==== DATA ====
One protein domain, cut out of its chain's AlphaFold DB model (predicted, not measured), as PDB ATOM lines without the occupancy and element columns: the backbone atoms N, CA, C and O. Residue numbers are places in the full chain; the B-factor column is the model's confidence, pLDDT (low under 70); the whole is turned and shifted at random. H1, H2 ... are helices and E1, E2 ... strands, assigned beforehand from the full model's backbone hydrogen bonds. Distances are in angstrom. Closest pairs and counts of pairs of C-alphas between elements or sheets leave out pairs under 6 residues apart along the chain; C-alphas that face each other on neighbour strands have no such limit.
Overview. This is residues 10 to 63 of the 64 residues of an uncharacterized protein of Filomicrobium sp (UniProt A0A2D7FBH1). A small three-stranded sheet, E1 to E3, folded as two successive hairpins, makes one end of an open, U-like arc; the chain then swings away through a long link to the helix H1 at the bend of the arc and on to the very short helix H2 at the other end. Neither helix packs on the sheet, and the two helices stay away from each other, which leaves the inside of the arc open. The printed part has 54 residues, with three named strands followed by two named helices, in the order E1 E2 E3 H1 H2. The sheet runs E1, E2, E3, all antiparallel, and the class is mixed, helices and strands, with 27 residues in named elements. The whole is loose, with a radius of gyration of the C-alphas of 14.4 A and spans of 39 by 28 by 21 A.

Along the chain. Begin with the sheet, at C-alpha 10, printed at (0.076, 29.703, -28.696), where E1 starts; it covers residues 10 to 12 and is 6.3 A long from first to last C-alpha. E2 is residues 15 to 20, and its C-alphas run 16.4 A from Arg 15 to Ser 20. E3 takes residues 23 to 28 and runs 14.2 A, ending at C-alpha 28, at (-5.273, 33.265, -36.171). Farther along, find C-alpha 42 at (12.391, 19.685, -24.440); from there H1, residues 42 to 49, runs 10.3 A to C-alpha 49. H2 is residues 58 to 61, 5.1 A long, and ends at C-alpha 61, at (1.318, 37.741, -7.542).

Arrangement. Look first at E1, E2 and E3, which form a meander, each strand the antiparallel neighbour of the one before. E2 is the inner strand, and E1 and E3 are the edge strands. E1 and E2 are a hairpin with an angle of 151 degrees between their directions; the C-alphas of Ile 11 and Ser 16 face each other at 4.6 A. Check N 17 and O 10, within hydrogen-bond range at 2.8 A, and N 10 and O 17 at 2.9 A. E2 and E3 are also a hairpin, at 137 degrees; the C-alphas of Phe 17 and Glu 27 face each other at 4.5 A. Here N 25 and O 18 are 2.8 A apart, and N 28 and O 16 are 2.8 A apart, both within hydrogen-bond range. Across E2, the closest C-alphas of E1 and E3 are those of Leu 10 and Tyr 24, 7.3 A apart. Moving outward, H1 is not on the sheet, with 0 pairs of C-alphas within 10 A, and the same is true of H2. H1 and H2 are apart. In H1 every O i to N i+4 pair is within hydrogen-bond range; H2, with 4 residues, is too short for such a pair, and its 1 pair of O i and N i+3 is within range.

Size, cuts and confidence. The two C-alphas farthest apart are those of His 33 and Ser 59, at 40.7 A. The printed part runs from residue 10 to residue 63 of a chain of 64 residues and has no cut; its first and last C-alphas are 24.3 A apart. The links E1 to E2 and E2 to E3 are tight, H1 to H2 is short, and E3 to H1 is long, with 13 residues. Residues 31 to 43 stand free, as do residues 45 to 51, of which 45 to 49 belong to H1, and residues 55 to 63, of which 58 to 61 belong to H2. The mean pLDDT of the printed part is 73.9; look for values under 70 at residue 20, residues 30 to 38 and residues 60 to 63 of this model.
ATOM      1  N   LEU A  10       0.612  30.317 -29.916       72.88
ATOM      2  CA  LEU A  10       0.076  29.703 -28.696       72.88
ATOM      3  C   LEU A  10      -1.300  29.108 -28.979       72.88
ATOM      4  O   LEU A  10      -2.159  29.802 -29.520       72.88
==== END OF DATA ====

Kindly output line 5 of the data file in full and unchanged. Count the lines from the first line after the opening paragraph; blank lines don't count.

ATOM      1  N   LEU A  10       0.612  30.317 -29.916       72.88